This past week I witnessed kids of all ages attend Vacation Bible School to worship God and to learn about how they can be “Serving One Another.” It was amazing to see young men anxiously wanting to be picked to lead a prayer or to see a little one excited as they recited the Memory Verse of the week with ease. Seeing their enthusiasm and excitement to learn about God shows that we have many young people who will continue to grow in their love towards serving the Lord.
You may have heard this phrase spoken about young people within the church, “You are the future of the church.” The problem with this is that the phrase may be giving the impression to young people that they aren’t that important now, but will be eventually. In fact, some are already serving and some are currently working towards being elders, preachers, song leaders and teachers.
But no matter which age group you may fall into, we all have a duty to serve and encourage one another as servants in Christ: mentoring, training and educating one another to grow stronger, and to be used for the Lord’s purpose.
One of the great mentorships we read in the Bible is Paul’s fellowship with Timothy, who was a young minister of the gospel and accompanied Paul on some of his missionary journeys. Paul had great confidence in Timothy and gave him advice and encouragement as a fellow worker.
The letter of First Timothy was written as a reminder to what Timothy’s mission was while living among the pagans and false teachers in Ephesus. Nearly two thousand years later, Paul’s wisdom and encouragement to Timothy is still effective and contagious even to this day as we continue to minister and live by the gospel.
First Timothy 4:12 “Let no one despise you for your youth, but set the believers an example in speech, in conduct, in love, in faith, in purity.”
Timothy was believed to be between the ages of 30-40 during the timing of this letter, which was a young age to be in the position that he was in. Paul challenges Timothy to set an example for the believers, particularly those older than him, by teaching the word correctly, having good conduct, by being loving, faithful and pure.
For us, our lives should be a reflection of the gospel. Our age does not signify our knowledge about the Word, nor does our age permit our eligibility to serve. The words we read from Paul should be challenging to us to set an example for the believers, so that they may see and follow.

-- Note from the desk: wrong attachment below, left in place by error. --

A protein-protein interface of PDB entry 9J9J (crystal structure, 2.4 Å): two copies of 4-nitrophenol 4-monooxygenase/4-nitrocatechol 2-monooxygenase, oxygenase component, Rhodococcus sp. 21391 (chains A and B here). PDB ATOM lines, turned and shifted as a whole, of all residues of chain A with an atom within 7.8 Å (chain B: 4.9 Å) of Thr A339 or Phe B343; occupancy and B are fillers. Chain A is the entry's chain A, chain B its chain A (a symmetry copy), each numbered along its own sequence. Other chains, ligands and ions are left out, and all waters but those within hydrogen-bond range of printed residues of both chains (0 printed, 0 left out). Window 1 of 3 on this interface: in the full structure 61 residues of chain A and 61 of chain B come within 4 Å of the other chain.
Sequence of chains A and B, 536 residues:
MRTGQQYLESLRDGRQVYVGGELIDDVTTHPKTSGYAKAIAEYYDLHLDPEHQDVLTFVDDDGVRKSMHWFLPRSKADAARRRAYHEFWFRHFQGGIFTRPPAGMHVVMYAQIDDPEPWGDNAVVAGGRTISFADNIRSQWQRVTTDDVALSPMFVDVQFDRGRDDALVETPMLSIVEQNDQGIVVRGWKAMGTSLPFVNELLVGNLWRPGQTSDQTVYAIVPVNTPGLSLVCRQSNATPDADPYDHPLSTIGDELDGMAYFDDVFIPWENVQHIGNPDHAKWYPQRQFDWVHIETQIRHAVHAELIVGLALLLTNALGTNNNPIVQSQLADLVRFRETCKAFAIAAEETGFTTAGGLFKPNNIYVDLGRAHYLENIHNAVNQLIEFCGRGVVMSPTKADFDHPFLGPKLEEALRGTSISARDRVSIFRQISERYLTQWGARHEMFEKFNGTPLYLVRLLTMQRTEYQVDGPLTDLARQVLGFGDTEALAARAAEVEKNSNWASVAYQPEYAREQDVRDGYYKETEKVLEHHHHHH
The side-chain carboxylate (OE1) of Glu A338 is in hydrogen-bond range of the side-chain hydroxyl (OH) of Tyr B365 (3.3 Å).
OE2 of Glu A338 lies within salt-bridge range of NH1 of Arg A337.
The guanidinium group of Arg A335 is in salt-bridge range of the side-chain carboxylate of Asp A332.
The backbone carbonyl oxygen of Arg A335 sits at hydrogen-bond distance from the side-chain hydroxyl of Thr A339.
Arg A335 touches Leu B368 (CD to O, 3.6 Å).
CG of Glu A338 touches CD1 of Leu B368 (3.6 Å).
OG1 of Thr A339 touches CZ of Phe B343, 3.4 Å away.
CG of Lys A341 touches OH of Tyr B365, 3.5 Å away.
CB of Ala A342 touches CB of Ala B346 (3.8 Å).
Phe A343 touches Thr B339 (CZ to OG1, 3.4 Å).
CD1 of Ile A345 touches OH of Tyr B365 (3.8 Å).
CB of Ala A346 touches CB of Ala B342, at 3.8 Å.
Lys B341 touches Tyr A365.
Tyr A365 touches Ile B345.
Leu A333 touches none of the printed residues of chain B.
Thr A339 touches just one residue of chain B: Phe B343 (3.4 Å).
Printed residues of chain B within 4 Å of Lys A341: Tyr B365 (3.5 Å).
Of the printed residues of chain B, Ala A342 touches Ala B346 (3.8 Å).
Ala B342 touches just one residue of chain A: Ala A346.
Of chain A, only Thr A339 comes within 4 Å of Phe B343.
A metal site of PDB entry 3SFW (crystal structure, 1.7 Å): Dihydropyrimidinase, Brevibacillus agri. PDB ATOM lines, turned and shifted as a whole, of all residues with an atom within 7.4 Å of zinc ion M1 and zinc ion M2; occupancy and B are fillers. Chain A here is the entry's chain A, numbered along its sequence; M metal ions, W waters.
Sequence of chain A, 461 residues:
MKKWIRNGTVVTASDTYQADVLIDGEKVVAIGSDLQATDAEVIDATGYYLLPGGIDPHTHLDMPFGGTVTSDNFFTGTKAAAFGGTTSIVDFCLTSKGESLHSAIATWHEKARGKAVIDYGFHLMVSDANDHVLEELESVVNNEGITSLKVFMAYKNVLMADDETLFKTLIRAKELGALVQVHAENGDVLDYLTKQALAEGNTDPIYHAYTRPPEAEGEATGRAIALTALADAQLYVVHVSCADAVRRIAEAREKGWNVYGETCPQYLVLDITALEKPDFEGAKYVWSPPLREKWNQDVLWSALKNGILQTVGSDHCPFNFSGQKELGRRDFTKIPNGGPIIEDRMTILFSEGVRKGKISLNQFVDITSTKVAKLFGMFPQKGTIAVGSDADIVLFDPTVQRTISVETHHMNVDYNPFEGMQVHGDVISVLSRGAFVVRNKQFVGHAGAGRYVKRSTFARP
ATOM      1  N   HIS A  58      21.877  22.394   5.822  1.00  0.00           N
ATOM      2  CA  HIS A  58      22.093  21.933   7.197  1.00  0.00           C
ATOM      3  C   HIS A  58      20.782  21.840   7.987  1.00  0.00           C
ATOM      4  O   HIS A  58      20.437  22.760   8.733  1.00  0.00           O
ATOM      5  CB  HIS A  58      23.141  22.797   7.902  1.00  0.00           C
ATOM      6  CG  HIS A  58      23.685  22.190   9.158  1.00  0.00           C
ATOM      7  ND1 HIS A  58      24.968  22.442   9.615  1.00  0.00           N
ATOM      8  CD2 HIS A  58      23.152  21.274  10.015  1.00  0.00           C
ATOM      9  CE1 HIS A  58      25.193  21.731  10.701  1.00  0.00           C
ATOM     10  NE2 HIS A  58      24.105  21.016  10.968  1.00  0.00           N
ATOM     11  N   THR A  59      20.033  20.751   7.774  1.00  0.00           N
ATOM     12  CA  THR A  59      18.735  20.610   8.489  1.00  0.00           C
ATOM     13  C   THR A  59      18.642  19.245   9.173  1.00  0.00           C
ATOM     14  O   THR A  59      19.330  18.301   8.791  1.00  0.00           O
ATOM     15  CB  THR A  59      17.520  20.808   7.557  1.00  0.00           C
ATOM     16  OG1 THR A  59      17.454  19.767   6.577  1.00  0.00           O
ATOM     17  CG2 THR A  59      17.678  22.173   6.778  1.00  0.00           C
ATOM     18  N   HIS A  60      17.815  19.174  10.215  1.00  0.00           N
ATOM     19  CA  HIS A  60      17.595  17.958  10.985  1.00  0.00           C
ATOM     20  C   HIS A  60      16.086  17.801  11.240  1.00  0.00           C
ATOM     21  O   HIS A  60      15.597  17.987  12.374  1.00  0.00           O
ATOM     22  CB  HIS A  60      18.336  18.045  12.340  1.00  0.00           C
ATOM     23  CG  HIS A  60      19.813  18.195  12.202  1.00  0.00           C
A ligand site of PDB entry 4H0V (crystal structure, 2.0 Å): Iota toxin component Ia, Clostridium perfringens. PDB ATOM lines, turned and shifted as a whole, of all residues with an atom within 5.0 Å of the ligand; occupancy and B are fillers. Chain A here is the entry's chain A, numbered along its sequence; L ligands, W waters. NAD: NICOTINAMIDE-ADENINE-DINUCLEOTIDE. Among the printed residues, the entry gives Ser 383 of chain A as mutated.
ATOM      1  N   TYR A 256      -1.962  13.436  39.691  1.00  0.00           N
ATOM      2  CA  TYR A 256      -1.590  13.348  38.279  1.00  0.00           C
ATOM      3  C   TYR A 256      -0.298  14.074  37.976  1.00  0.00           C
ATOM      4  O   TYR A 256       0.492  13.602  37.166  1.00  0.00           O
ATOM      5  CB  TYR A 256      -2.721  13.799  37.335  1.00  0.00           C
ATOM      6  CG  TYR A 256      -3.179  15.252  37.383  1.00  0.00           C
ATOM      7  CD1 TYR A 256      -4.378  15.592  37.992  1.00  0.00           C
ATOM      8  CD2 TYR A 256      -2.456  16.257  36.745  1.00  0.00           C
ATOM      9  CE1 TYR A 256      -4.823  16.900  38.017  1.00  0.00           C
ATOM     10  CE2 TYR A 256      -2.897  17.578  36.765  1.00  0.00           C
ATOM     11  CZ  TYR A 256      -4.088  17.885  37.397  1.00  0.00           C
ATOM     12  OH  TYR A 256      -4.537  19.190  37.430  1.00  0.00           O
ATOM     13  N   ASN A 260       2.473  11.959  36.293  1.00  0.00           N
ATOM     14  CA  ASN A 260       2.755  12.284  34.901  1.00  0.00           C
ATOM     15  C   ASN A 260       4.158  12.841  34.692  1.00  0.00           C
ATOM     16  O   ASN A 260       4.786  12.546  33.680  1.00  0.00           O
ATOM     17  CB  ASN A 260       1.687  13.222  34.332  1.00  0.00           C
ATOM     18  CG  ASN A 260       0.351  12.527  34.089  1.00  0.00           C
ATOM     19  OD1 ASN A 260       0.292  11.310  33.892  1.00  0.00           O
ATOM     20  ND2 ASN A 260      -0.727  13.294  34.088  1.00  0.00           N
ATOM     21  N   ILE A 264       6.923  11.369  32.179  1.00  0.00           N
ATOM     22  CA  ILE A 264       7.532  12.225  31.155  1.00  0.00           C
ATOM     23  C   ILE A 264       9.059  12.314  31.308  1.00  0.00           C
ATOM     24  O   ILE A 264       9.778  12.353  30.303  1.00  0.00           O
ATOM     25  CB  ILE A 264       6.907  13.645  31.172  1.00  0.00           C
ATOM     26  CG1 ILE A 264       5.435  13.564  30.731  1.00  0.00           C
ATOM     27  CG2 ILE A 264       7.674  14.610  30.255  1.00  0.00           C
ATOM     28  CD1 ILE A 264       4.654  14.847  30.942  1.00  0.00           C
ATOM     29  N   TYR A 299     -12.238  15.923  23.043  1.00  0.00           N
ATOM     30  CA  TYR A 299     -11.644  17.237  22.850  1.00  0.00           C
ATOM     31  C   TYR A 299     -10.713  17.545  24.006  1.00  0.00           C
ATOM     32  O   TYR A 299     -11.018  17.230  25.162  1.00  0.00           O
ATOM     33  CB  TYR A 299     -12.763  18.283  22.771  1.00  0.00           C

This comes with more responsibility as we read in the following verses:
First Timothy 4:13-14 “Until I come, devote yourself to the public reading of scripture, to exhortation, to teaching. Do not neglect the gift you have which was given to you by prophecy when the council of elders laid their hands on you.”
Verse 13 shows that Timothy was spiritually qualified to do the work that he was given. In verse 14, Paul notes how Timothy was prophesied to have this gift and it was given to him by the council of elders. This indicates that not everyone has this gift to do what Timothy was doing. During his time in Ephesus, Timothy may have had doubts about his purpose and may have felt discouraged at times. Paul reminds Timothy that he was right where God wanted him and that he had a very important job to do.
But one thing he was told not to do was to neglect the gift that he had!
These ancient words still ring in my ears when I read it. (Mainly because I have been told words similar to this in recent times.) While we each have a gift and a function, whatever that may be, the gift we all share as Christians is the gift of eternal life. It may sound silly to hear, but we must not even neglect that gift, (why would we anyway?) The gift of eternal salvation should encourage us to live under the example of Jesus Christ, devoting ourselves to the scripture, living by the Word and setting examples for believers.
I will conclude with this: To elder brethren, as Paul was to Timothy, being a spiritual mentor is a blessing. It’s helping and encouraging younger believers to build their foundation on Jesus and to prepare and continue a life of servanthood. To younger brethren, As Timothy was to the church in Ephesus, do not let anyone despise or discourage you about your age or purpose, you are a part of the church and have a responsibility already to serve and to set an example.
Let us continue to be examples to each other as we worship, pray and teach. Let us not be despised because of our purposes and let us not neglect the gift that we each have.
Article by Andrew Green—Southside church of Christ